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About Me

Marty Anstey: All About Me

Quick Introduction

It's difficult writing about oneself, so perhaps the best way to summarize everything is to listen to this song.

Many thanks to the very talented Jeff Kornberg for writing this awesome tune about yours truly!

Some History

I was born in Vancouver, BC, Canada and grew up in the nearby suburb of Richmond until 2007, when my wife and I moved to Salmon Arm, BC to raise our family.

I have been interested in music, electronics and computers since a very young age. My very first computer was an Olivetti L1 M20 (Note: in Italian) that my dad's company had bought, and had been sitting unused in storage for a couple of years. It was the mid 1980's and my brothers and I discovered it, tucked away in boxes in a dark corner, and convinced him to bring it home for us to play with. And thus began my foray into the world of computing.


Although at the time I had practically no knowledge of how to use a computer, within a few months I had written my first programs in BASIC and assembly language (keep in mind, computers of that era weren't exactly user friendly). Fortunately my dad's company had purchased some business software to run on the computer, written in BASIC (as things often were then) and I spent months reading over the source code.

In retrospect, reading source code is a great way to learn a programming language, and it just happened to work well for me. In addition, the system included a full set of fairly comprehensive manuals which outlined everything from how to use the operating system (PCOS), a BASIC and Assembly Language programming reference, and information about the hardware. In those days, when you bought a computer, you expected it to come with full hardware and programming references. It certainly made the task of learning all about the internals of the machine much quicker and more thorough.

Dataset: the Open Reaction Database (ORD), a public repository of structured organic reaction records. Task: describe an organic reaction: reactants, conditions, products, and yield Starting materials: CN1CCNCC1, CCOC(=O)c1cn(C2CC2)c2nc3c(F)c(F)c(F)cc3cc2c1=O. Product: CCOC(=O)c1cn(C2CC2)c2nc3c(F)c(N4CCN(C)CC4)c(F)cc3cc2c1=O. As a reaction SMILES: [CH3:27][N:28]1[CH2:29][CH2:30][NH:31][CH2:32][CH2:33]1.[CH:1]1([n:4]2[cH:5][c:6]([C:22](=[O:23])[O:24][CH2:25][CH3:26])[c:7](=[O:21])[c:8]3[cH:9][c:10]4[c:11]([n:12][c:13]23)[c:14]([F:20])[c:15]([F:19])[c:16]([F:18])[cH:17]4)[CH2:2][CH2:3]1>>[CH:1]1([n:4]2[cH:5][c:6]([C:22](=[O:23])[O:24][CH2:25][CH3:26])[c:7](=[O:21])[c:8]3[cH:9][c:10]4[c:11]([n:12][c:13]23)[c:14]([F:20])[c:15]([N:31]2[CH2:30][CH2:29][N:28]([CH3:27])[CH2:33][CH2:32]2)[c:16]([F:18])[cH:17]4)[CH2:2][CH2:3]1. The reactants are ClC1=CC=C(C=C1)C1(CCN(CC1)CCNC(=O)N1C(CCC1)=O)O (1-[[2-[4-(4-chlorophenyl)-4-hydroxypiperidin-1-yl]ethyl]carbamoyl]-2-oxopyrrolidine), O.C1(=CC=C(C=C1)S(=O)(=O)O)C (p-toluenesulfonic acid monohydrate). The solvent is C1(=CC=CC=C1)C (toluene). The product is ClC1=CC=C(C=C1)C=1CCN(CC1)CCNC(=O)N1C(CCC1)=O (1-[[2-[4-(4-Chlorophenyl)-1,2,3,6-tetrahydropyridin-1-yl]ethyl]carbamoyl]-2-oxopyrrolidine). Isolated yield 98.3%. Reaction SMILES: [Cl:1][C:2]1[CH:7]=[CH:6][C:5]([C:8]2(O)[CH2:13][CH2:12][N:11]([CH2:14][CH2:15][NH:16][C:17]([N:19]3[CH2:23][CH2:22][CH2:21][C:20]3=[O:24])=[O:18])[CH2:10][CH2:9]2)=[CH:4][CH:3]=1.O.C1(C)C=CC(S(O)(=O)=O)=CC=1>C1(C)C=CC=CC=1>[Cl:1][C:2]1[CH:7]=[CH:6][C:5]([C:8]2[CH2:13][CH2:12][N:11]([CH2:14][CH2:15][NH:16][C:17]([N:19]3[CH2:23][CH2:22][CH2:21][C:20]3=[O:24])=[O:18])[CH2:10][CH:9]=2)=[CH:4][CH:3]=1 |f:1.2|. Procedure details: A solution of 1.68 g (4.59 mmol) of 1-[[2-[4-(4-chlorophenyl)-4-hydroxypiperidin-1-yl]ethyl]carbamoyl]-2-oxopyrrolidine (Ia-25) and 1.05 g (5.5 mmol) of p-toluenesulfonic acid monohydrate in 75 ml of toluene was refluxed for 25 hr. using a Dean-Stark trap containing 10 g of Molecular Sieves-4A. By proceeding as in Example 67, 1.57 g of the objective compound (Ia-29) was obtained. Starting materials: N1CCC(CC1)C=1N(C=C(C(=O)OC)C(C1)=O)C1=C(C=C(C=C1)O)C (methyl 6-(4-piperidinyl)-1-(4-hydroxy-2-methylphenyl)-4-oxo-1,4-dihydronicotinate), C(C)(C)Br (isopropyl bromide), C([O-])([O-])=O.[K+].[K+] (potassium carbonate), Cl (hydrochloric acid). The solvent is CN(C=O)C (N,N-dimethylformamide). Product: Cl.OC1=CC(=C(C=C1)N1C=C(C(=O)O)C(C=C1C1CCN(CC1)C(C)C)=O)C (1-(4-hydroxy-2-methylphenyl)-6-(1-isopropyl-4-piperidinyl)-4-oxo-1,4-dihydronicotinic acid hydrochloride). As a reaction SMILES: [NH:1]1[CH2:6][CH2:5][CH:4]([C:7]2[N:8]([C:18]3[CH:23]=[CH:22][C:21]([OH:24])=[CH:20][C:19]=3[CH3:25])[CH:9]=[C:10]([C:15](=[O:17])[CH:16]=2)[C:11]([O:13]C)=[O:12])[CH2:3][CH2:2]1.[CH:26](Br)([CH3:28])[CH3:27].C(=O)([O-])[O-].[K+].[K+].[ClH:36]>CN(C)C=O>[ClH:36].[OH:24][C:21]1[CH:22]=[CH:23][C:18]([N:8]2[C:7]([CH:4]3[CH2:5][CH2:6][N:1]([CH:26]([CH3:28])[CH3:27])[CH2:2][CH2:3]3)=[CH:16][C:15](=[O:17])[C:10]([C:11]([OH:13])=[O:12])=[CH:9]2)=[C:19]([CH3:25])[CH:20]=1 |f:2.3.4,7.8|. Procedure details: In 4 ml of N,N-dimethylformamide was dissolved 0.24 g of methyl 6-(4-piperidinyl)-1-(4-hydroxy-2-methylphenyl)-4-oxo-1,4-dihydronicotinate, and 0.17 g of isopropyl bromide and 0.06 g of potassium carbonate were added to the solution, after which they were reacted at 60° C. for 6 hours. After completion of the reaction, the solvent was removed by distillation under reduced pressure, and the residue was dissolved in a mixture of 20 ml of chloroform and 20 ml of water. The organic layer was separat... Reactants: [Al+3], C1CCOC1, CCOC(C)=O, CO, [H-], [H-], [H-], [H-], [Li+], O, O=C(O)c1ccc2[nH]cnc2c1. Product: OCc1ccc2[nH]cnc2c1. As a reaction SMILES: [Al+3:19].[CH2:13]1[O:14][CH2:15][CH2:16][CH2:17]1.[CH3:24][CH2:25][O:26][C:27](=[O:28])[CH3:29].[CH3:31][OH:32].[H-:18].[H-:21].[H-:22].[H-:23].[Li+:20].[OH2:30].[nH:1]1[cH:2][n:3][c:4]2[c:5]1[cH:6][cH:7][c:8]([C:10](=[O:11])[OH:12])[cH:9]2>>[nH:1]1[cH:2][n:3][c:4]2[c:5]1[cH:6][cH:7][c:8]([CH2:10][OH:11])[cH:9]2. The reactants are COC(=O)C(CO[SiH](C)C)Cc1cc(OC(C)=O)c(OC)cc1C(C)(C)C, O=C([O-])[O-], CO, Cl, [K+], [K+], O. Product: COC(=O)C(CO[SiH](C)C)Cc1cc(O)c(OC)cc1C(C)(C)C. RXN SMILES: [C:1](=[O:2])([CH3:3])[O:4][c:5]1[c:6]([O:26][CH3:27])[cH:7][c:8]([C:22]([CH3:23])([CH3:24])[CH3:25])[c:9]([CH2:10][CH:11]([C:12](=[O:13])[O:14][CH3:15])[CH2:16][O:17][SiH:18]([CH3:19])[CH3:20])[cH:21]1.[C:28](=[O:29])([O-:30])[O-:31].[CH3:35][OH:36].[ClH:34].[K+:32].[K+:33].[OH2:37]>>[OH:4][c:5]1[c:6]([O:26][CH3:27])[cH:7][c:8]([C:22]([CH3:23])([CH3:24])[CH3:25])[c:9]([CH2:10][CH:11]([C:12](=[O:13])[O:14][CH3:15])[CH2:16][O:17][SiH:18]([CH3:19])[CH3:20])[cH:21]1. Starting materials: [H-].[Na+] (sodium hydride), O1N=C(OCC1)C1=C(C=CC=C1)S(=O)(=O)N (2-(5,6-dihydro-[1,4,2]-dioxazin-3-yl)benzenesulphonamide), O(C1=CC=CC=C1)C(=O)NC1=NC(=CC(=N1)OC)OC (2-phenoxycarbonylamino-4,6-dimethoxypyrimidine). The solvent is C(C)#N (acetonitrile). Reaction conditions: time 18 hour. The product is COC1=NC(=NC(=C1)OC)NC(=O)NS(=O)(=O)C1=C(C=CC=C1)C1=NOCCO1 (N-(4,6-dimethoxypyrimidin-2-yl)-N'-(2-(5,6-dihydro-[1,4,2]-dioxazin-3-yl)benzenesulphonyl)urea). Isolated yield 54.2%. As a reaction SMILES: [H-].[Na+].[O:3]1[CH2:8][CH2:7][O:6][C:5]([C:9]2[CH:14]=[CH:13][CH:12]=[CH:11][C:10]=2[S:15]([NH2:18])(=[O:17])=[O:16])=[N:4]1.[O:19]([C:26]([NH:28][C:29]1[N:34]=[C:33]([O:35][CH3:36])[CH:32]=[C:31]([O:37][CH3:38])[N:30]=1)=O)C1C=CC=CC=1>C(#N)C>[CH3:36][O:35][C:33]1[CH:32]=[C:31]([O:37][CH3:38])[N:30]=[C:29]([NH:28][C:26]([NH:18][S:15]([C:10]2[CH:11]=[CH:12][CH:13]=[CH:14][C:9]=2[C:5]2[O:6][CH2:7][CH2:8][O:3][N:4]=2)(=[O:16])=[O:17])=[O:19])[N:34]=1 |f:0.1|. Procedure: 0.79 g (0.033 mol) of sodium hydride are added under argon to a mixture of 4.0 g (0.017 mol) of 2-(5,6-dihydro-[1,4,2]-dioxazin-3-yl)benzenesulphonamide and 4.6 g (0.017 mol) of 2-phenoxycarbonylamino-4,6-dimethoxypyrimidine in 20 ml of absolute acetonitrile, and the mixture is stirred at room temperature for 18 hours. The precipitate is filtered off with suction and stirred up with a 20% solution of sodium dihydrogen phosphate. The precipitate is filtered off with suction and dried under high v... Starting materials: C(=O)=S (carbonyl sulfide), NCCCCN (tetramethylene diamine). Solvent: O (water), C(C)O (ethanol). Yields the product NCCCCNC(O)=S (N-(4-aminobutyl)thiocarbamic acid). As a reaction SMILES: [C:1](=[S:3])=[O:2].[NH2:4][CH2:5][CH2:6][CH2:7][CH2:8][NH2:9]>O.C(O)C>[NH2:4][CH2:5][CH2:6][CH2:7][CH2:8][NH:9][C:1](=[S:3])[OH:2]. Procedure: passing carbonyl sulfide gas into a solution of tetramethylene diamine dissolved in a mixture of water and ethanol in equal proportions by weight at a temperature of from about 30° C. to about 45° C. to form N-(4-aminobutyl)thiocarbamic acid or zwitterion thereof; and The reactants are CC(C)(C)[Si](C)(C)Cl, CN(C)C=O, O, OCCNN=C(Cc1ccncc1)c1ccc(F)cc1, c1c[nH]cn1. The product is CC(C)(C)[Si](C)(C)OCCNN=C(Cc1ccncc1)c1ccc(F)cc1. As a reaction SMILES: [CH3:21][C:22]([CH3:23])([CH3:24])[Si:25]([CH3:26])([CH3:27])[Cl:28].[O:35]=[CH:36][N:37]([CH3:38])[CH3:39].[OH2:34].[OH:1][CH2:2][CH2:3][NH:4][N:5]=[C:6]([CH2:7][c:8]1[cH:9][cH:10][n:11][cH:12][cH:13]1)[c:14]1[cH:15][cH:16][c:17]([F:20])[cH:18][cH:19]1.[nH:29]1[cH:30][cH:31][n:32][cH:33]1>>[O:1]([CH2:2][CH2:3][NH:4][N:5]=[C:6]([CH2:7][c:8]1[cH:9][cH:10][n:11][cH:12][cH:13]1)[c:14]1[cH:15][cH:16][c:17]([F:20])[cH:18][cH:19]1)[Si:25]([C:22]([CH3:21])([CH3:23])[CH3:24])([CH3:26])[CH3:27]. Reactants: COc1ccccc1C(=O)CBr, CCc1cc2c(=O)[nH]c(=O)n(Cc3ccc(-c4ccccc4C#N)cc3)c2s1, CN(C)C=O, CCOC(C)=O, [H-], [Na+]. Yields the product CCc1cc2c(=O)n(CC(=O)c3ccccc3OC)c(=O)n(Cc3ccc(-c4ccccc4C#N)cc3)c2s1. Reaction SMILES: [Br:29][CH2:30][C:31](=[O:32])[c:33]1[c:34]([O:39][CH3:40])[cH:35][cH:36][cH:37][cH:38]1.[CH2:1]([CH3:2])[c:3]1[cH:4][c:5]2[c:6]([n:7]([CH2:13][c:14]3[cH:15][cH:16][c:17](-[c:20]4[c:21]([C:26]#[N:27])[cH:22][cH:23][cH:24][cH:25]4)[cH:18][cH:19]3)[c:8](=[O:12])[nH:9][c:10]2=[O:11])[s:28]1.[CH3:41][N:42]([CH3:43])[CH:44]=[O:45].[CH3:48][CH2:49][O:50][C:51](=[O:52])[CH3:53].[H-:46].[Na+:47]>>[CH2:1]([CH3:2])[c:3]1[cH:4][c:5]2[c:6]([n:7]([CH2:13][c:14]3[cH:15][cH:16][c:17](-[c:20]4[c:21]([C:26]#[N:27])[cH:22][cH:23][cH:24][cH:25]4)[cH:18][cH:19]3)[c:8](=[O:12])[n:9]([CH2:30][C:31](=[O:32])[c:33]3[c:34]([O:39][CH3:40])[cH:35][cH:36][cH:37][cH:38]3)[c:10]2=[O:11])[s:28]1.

The Olivetti was a solid computer that stood up well to the rigours of four kids thrashing on it continually. The keyboard was the first to go, but we repaired that by replacing the plastic pins that made contact with the switches under the keys with home-made metal ones - cut from tiny nails if I recall correctly. This repair wasn't permanent, however, and it became a common task to boot up the machine, determine which keys didn't work, perform the repairs and then get on with whichever task you had to do. It became quite tedious and in time our use of the Olivetti waned.

In 1990, my parents took notice of our plight and bought us an IBM PS/1 model 2011 personal computer, a 10mhz 80286. In many ways, the PS/1 was a great computer. despite a few interesting design choices such as housing the power supply in the monitor (which I never fully understood), and using a ROM-based version of DOS (thankfully, that could be bypassed). But it was nice to be one of the first of all my friends to actually have a computer with a colour screen!

Along with my brothers and our friend Alastair, I spent countless hours playing games, particularly the incredibly popular Sierra games - Space Quest (my particular favourite was Space Quest III), King's Quest, Police Quest, as well as many other gaming hits of the time including the popular Commander Keen, Cosmo, Paganitzu, Crystal Caves (this game was awesome!), Duke Nukem, Doom, and Wolfenstein 3D - to name a few.

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